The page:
The percentage of U.S. adults affirming that “God created human beings pretty much in their present form at one time within the last 10,000 years or so” declined 8 points in 2017 to an all-time low of 38 percent.
“This is the first time since 1982 – when Gallup began asking this question using this wording – that belief in God’s direct creation of man has not been the outright most-common response,” the report stated.
The creationist view was equaled at 38 percent by those affirming that “human beings developed over millions of years, but God guided this process.”
This represents a 7-point increase from 2014, and is slightly above the average percent of respondents holding this view since polling began (35.8 percent).
Reaching a new high (19 percent) was the number of U.S. adults affirming that “human beings developed over millions of years, but God had no part in this process” – a 10 percent increase since polling began.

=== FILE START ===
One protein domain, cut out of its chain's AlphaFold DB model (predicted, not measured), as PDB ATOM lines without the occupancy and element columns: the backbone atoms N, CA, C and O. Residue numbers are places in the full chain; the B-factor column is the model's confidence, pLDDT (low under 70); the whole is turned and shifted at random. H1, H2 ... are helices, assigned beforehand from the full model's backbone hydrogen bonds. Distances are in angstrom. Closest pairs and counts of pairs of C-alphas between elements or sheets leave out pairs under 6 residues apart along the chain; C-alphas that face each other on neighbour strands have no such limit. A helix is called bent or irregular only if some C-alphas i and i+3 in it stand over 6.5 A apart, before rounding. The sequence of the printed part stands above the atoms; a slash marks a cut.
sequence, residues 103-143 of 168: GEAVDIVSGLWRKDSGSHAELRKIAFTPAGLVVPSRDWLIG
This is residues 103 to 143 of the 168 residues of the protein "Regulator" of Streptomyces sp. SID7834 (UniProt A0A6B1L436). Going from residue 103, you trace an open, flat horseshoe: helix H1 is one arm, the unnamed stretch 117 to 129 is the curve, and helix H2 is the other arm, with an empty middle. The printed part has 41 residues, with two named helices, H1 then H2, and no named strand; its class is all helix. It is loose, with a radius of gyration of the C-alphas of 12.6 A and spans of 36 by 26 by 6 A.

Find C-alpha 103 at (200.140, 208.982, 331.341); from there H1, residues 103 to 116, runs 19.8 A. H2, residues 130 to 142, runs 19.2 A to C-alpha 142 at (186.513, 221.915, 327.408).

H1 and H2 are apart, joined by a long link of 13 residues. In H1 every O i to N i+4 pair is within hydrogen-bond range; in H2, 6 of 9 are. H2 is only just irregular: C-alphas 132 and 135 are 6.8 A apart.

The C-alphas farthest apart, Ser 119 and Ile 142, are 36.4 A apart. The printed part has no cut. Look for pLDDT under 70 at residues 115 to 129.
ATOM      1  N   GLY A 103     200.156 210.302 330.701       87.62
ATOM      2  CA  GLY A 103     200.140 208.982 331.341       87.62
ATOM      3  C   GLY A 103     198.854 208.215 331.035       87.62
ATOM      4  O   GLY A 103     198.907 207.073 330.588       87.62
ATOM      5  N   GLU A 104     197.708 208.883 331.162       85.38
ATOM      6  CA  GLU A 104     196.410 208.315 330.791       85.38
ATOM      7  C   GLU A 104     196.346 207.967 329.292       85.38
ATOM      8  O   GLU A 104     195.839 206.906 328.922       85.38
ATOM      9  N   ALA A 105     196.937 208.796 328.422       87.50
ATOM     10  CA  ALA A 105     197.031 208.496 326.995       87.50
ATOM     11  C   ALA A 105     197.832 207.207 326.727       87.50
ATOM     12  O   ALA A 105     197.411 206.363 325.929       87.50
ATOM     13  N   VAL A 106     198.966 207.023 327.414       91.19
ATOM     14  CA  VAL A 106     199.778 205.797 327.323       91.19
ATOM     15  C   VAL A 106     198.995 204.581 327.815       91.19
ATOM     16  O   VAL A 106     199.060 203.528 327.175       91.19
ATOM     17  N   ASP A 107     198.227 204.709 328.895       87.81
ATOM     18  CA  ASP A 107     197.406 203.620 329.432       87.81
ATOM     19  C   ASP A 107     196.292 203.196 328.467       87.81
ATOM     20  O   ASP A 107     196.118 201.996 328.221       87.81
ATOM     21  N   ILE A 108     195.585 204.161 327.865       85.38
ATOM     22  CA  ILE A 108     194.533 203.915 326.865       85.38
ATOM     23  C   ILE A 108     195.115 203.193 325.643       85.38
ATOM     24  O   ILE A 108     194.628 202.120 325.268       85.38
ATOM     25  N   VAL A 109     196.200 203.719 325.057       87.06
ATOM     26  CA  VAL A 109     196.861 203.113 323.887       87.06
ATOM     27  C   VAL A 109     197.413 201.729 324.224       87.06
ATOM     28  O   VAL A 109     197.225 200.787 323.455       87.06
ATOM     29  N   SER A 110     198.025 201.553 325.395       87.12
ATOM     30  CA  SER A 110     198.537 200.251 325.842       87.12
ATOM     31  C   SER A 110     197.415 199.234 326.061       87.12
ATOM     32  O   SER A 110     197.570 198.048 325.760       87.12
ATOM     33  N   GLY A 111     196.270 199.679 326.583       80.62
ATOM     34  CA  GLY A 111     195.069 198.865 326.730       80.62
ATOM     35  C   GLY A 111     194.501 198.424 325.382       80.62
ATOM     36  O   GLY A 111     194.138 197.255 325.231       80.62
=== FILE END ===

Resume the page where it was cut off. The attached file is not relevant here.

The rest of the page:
Education, religious tradition and frequency of worship attendance all impacted responses.
Those with a high school diploma or less were most likely to affirm the creationist position (48 percent) and least likely to affirm an evolutionary process without any kind of divine influence (12 percent).
By contrast, respondents who completed postgraduate studies were least likely to hold creationist views (21 percent) and most likely to affirm evolution without God (31 percent).
Protestants / other Christians were most likely to hold a creationist perspective (50 percent), Catholics most likely to affirm evolution with divine guidance (45 percent) and “nones” most likely to believe in evolution without divine influence (57 percent).
As worship attendance increased, so did the number of adults affirming creationist views – moving from 21 percent of infrequent attendees to 65 percent of weekly attendees.
The full report is available here.